Monday, March 2, 2009

Economy: Bank of America

Bank of America provides one of those under the radar examples of the national economic mess affecting New Mexico. That's because there is a fair sized group of BofA shareholders in the state. I don't know the size of the group, but it is more than three or four. That's because the bank BofA bought, Sunwest Financial Services, was a public company. Actually Boatmen's Bancshares of St. Louis bought Sunwest in what I believe was a plan to accumulate properties and sell to someone bigger. Boatmen's sold to BofA, so Boatmen's doesn't count.
Sunwest had an employee stock purchase plan. I don't know the number participating, but Sunwest, as I remember, topped out at about 2,500 employees. Also, Sunwest has been around a long time, so employee shareholders and regular investors had time to grow in numbers. Since the BofA takeover in the mid-90s, it is reasonable to assume that BofA employees have continued to participate in employee stock purchase opportunities. It is also reasonable to assume that the former Sunwest shareholders are retired, perhaps for years, or are approaching retirement.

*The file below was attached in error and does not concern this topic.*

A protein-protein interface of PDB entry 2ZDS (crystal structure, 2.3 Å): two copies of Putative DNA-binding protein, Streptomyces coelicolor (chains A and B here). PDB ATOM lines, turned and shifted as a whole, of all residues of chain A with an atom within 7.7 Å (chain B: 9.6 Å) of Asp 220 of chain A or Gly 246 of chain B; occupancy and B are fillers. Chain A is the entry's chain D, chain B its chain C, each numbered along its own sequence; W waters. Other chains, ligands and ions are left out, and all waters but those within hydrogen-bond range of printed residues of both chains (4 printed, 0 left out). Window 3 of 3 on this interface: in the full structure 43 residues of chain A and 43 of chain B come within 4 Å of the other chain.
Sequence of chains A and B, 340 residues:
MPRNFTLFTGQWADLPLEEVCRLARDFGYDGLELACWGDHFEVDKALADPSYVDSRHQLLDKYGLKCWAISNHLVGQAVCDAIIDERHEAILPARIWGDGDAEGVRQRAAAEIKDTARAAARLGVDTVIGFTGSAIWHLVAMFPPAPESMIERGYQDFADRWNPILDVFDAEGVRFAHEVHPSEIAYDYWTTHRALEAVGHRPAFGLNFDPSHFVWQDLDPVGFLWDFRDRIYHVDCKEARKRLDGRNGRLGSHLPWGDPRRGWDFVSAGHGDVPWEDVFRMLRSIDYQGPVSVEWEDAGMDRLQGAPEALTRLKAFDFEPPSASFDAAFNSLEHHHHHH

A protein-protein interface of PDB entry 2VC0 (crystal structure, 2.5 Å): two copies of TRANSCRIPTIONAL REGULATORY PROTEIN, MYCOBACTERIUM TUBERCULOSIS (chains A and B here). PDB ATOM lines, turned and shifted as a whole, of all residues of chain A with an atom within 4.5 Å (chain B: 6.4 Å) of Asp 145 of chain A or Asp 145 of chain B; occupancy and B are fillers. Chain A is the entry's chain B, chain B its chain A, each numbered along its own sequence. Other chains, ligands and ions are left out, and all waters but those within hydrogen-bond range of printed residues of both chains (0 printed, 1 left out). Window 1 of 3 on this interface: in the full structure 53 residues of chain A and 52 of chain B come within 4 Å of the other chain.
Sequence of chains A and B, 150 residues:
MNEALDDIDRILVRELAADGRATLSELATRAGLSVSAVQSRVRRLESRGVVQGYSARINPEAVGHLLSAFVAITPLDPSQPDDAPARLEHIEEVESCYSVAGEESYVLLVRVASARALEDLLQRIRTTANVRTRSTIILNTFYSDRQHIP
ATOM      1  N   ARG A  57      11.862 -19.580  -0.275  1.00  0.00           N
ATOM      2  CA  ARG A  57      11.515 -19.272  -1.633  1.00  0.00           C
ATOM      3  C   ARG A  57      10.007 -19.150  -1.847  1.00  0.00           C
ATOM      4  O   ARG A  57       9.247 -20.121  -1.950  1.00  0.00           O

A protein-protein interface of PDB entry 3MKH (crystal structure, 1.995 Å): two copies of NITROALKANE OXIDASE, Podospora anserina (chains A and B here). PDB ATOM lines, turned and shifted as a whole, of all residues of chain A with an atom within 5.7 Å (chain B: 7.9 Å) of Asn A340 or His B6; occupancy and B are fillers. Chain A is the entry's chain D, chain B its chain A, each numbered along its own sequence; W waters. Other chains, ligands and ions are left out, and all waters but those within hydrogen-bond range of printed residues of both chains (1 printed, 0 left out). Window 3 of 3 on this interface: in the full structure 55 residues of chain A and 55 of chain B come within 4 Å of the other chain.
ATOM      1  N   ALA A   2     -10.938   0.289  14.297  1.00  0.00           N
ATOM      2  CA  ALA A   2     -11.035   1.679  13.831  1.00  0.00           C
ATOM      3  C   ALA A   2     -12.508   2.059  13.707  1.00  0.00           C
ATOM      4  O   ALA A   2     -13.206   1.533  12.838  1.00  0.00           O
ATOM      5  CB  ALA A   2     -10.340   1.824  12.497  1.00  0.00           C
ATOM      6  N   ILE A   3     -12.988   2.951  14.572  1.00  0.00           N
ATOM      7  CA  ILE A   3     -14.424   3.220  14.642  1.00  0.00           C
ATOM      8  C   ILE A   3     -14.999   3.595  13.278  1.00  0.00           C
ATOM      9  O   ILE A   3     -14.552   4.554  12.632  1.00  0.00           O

BofA's dividend grew and grew over the years, hitting $148.48/share/year last year or 64 cents/share/quarter. That was a nice check for a lot of folks. Now the dividend is a penny. A goodly quarterly chunk of change has disappeared from the New Mexico economy. Wealth, too. In late 2006, the stock price was well over $50.00. The stock closed today at $3.63.
I worked for Sunwest from 1981 until 1997 and wrote the financial news releases until the Boatmen's purchase.

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